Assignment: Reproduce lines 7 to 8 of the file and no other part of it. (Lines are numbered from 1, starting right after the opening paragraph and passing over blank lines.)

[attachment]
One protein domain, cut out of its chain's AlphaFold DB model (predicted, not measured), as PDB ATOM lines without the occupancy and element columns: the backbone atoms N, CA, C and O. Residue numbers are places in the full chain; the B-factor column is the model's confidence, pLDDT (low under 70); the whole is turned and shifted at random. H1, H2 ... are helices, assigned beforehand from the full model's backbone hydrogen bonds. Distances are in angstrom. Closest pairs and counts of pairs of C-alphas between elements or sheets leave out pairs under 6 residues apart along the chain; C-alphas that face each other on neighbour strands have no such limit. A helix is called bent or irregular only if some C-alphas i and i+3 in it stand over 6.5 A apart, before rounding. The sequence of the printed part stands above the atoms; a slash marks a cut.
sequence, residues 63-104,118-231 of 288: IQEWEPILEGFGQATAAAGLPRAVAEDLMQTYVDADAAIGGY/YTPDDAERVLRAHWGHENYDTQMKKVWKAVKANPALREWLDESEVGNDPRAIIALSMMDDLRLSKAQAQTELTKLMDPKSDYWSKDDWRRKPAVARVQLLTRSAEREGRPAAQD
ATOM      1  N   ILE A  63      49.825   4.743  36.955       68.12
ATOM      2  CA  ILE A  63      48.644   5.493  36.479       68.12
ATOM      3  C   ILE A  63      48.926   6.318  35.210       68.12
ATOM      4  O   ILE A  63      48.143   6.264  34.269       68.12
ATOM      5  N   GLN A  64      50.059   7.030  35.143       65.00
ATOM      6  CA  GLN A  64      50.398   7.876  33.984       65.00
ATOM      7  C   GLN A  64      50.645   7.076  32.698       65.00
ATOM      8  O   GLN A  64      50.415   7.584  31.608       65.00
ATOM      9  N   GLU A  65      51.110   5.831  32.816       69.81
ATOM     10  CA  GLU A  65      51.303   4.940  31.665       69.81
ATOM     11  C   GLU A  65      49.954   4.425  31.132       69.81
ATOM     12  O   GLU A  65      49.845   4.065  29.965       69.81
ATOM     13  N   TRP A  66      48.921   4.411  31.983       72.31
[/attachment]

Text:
ATOM      6  CA  GLN A  64      50.398   7.876  33.984       65.00
ATOM      7  C   GLN A  64      50.645   7.076  32.698       65.00